Posterior Reversible Encephalopathy Syndrome

Posterior reversible encephalopathy syndrome is a remarkably heterogeneous group of disorders, related to hypertensive encephalopathy, severe preeclampsia/eclampsia, immunosuppressive drug or interferon neurotoxicity, uremia and thrombotic thrombocytopenic purpura [33]. The clinical symptoms are headache, altered mental status, seizures and visual loss. Posterior reversible encephalopathy syndrome is due to dysfunction of a cerebrovascular autoregulatory system, and a vasculopathy of small vessels, the arterioles. Brain perfusion is maintained by the autoregulatory system of the small arteries and arterioles that have myogenic and neurogenic components. Since the vertebrobasilar system and posterior cerebral arteries are sparsely innervated by sympathetic nerves, the occipital lobes and other posterior brain regions are susceptible to a breakthrough of the autoregulation in case of a sudden elevation of the systemic blood pressure. Endothelial damage, which can attenuate the myogenic response of the autoregulatory system, is hypothesized to be the cause of the posterior reversible encephalopathy syndrome.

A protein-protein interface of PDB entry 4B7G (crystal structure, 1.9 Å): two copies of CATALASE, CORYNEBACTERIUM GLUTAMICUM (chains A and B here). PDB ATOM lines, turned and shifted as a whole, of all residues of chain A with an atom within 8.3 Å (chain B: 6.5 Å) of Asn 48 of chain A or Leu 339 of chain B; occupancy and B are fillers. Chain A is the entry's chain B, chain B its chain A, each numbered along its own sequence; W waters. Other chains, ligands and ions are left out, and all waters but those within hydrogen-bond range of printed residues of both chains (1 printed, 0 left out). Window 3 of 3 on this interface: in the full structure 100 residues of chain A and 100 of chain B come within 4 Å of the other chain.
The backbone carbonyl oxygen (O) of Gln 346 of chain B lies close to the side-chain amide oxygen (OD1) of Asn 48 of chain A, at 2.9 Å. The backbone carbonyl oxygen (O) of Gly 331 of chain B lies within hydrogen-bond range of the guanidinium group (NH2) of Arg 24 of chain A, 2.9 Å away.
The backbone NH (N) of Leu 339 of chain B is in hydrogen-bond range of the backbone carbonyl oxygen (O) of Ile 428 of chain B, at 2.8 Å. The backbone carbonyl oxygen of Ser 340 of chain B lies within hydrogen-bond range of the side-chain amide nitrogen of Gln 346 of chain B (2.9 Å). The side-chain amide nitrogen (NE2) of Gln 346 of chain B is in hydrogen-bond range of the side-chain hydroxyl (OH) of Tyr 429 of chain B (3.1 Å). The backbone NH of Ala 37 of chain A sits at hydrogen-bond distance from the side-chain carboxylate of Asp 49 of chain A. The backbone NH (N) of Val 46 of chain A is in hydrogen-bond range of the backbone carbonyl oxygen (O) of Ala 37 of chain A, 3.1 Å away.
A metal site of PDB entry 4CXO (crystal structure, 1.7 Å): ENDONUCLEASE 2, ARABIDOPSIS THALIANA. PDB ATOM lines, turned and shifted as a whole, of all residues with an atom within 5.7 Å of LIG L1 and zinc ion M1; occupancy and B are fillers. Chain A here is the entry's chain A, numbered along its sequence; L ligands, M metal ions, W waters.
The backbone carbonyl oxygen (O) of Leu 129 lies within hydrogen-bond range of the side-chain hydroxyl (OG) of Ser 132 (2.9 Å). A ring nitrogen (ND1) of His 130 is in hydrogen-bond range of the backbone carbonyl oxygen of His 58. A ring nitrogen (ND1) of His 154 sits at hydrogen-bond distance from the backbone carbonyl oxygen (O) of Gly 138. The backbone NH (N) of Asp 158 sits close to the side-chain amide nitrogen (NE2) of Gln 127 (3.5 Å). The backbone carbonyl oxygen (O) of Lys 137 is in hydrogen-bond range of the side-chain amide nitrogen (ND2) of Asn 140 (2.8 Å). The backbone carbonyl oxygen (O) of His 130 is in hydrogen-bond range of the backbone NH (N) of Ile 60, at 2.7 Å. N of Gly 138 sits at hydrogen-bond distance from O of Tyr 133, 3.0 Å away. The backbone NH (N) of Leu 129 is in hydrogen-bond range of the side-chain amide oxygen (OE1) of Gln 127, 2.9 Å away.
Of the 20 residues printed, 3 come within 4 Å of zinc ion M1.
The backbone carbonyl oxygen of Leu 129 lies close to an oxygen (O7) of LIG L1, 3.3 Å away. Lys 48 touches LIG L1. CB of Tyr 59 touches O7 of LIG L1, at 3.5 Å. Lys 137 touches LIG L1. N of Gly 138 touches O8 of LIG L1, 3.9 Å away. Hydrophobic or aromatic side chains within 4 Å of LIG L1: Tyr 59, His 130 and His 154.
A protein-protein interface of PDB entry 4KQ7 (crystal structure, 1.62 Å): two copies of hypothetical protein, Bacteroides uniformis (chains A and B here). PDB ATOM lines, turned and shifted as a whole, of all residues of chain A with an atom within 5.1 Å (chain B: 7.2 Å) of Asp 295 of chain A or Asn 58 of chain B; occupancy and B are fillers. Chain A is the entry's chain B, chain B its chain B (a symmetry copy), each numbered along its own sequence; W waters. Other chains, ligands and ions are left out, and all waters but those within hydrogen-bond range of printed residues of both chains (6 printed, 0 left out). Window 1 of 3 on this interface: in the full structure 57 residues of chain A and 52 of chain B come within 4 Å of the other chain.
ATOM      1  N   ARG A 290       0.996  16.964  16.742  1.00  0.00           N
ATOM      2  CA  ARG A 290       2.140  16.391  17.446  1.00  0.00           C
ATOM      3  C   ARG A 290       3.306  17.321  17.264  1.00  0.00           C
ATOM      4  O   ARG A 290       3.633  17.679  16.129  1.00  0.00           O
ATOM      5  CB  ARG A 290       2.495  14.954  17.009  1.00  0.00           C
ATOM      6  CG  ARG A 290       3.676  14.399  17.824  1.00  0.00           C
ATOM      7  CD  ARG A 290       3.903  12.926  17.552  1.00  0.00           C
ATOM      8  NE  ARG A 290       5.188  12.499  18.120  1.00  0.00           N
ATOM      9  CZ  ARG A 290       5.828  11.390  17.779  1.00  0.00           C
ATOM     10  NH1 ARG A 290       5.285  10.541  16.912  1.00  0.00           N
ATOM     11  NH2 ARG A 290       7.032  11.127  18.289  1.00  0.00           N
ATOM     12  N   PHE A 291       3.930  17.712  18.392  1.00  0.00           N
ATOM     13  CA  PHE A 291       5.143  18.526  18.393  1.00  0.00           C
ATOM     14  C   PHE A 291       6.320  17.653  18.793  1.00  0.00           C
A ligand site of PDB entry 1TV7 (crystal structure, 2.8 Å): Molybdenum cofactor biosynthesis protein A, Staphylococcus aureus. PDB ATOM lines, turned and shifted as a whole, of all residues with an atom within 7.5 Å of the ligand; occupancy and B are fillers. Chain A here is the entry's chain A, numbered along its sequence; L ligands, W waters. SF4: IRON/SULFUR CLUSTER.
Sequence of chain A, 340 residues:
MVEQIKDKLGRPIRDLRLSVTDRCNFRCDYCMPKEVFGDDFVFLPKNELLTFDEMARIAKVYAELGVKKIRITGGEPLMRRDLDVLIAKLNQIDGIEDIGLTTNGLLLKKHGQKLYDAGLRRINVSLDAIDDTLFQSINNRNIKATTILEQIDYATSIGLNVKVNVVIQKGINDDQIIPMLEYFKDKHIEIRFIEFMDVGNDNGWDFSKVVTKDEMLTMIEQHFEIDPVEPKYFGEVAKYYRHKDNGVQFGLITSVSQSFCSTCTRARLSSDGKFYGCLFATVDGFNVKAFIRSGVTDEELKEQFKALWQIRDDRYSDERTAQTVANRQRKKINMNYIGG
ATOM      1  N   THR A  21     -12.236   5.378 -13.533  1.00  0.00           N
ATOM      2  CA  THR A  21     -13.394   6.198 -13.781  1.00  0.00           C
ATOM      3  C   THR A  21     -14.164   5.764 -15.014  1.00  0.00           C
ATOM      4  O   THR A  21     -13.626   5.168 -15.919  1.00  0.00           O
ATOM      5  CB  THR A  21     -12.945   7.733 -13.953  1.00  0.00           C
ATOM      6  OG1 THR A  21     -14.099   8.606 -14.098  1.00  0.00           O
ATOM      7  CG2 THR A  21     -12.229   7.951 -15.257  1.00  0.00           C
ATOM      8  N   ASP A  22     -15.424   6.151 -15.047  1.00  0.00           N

Other names for the posterior reversible en-cephalopathy syndrome are reversible posterior leukoencephalopathy syndrome, or posterior leuko-encephalopathy syndrome [34,35]. The lesion can also involve the cerebral cortex and another name for posterior reversible encephalopathy syndrome is occipital parietal encephalopathy [36]. Similar lesions can also be seen in the frontal lobes, basal ganglia, brain stem

Cephalopathy Toxic Encephalopathy Brain

Probable Moyamoya disease in a 7-year-old girl with left hemipare-sis. a T2-weighted image shows mild high signal lesions in the right basal ganglia and parieto-occipital cortex. b DW image clearly shows these lesions as high signal intensity, representing acute infarcts. c MR angiography shows occlusion of the right middle cerebral artery and stenosis of the right internal carotid artery and bilateral posterior cerebral arteries (arrows).

and cerebellum. In addition, the posterior reversible encephalopathy syndrome may not be entirely reversible, as infarction and hemorrhage may develop.

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